Our balance changes as we age due to a variety of reasons.
There are 3 systems which coordinate together to maintain it.
- The inner ear
- Feedback from our joints and muscles
All three system co-ordinate in the brain – specifically in the cerebellum. The brain then sends out a response to maintain your stability or to adjust your body.
Balance can change as we age due to primary and secondary aging processes, as mentioned in a previous blog. Typically, our vision becomes weaker, perhaps due to glaucoma or cataracts. Often, the feedback from our body is less efficient and the output plan is less effective due to strength changes or complications from a chronic illness. However, with training, you can improve your balance. Think of this as the age-old, “Use it or Lose it”!
You can test yourself using The 4 Stage Balance Test
Overall, the best way to maintain your stability is to train the systems along with strengthening activities. Once you have identified where your balance is weakest, start with that position and build your endurance. For example, you can stand in tandem stance when doing bicep curls, or stand on one foot while brushing your teeth (or even close your eyes)! Balance training as part of the Canadian Guidelines for Physical Activity is identified as being beneficial to decrease your risks of falls.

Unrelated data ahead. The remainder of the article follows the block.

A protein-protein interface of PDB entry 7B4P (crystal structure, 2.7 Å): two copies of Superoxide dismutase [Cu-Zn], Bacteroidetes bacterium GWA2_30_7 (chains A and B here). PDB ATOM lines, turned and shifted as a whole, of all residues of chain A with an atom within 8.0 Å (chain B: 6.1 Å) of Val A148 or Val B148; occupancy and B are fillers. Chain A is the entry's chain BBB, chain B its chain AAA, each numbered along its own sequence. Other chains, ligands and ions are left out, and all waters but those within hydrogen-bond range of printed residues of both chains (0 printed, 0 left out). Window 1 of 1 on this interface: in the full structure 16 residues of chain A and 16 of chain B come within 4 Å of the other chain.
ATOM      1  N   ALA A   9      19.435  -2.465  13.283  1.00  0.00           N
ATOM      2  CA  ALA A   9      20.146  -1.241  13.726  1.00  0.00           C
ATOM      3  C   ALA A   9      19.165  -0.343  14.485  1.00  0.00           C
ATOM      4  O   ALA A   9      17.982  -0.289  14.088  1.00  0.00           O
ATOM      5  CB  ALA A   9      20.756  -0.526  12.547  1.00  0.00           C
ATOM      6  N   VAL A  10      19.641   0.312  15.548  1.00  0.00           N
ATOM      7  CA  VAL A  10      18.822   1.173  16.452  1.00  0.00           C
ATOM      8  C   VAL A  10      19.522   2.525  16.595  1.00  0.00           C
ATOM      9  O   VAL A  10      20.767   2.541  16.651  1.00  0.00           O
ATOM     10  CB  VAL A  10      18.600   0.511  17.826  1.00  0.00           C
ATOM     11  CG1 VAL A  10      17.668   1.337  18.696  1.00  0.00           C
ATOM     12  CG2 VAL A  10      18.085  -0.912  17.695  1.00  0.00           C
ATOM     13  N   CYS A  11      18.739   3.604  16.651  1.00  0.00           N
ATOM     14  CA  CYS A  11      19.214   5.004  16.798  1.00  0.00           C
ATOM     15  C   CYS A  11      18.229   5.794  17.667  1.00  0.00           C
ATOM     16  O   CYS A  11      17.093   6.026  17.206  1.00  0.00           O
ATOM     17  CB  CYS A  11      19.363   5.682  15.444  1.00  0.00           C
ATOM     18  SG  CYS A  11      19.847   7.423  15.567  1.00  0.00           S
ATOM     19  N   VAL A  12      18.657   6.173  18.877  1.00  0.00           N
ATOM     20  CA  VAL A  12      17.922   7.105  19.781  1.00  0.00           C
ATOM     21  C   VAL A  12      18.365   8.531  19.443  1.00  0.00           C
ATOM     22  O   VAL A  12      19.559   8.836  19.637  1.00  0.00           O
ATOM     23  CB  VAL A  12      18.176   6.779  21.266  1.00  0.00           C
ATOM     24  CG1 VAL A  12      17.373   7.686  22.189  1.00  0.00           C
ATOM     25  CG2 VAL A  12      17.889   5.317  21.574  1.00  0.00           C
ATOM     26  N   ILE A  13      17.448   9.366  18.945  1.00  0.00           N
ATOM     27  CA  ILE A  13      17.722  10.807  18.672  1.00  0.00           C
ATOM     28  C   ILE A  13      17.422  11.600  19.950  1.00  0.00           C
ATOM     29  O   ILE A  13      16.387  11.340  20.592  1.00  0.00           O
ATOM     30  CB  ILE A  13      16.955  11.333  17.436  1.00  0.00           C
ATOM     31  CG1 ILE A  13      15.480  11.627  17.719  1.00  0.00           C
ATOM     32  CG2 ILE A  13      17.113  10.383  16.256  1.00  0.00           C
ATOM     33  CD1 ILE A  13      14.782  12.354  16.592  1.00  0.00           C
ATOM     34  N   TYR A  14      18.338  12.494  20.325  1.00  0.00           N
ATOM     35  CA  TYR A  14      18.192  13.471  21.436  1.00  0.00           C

Article Written by Laura Doyle, Registered Physiotherapist BHSc (PT), B.Ed., B. KIN
As a registered physiotherapist, Laura works at McMaster Family Practice. She sees patients while promoting healthy living and aging along acute and chronic health conditions. Laura is a Member of the Momentum community who makes time at lunch to workout. She is passionate about moving every day to maximize function and fitness throughout the lifespan.